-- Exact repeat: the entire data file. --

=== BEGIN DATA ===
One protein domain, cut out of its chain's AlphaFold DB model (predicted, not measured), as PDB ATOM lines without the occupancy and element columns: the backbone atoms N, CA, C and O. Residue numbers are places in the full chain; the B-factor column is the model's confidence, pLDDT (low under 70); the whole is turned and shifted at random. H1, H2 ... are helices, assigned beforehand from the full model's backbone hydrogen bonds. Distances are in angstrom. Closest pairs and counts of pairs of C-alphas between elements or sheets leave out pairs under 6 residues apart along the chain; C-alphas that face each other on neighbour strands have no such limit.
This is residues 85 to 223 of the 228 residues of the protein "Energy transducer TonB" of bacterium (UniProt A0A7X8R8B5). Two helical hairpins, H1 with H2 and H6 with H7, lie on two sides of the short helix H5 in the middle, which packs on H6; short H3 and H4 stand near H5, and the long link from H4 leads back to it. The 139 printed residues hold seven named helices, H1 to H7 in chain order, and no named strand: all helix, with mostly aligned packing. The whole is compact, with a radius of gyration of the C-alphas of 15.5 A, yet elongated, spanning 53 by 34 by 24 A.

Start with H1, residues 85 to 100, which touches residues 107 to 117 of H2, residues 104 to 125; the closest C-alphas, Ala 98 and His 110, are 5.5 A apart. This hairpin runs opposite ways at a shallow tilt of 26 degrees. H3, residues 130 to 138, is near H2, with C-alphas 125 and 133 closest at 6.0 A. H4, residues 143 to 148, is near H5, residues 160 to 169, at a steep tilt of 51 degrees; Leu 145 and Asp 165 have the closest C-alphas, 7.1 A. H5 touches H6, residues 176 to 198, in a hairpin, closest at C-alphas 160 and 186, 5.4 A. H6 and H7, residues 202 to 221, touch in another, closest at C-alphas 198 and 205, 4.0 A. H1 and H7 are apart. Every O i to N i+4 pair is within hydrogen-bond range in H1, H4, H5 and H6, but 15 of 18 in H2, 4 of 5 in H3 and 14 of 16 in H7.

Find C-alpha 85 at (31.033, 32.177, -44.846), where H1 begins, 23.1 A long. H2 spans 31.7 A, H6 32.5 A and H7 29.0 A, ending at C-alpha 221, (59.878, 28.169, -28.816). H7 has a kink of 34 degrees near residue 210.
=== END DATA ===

One protein domain, cut out of its chain's AlphaFold DB model (predicted, not measured), as PDB ATOM lines without the occupancy and element columns: the backbone atoms N, CA, C and O. Residue numbers are places in the full chain; the B-factor column is the model's confidence, pLDDT (low under 70); the whole is turned and shifted at random. H1, H2 ... are helices, assigned beforehand from the full model's backbone hydrogen bonds. Distances are in angstrom. Closest pairs and counts of pairs of C-alphas between elements or sheets leave out pairs under 6 residues apart along the chain; C-alphas that face each other on neighbour strands have no such limit.
This is residues 85 to 223 of the 228 residues of the protein "Energy transducer TonB" of bacterium (UniProt A0A7X8R8B5). Two helical hairpins, H1 with H2 and H6 with H7, lie on two sides of the short helix H5 in the middle, which packs on H6; short H3 and H4 stand near H5, and the long link from H4 leads back to it. The 139 printed residues hold seven named helices, H1 to H7 in chain order, and no named strand: all helix, with mostly aligned packing. The whole is compact, with a radius of gyration of the C-alphas of 15.5 A, yet elongated, spanning 53 by 34 by 24 A.

Start with H1, residues 85 to 100, which touches residues 107 to 117 of H2, residues 104 to 125; the closest C-alphas, Ala 98 and His 110, are 5.5 A apart. This hairpin runs opposite ways at a shallow tilt of 26 degrees. H3, residues 130 to 138, is near H2, with C-alphas 125 and 133 closest at 6.0 A. H4, residues 143 to 148, is near H5, residues 160 to 169, at a steep tilt of 51 degrees; Leu 145 and Asp 165 have the closest C-alphas, 7.1 A. H5 touches H6, residues 176 to 198, in a hairpin, closest at C-alphas 160 and 186, 5.4 A. H6 and H7, residues 202 to 221, touch in another, closest at C-alphas 198 and 205, 4.0 A. H1 and H7 are apart. Every O i to N i+4 pair is within hydrogen-bond range in H1, H4, H5 and H6, but 15 of 18 in H2, 4 of 5 in H3 and 14 of 16 in H7.

Find C-alpha 85 at (31.033, 32.177, -44.846), where H1 begins, 23.1 A long. H2 spans 31.7 A, H6 32.5 A and H7 29.0 A, ending at C-alpha 221, (59.878, 28.169, -28.816). H7 has a kink of 34 degrees near residue 210.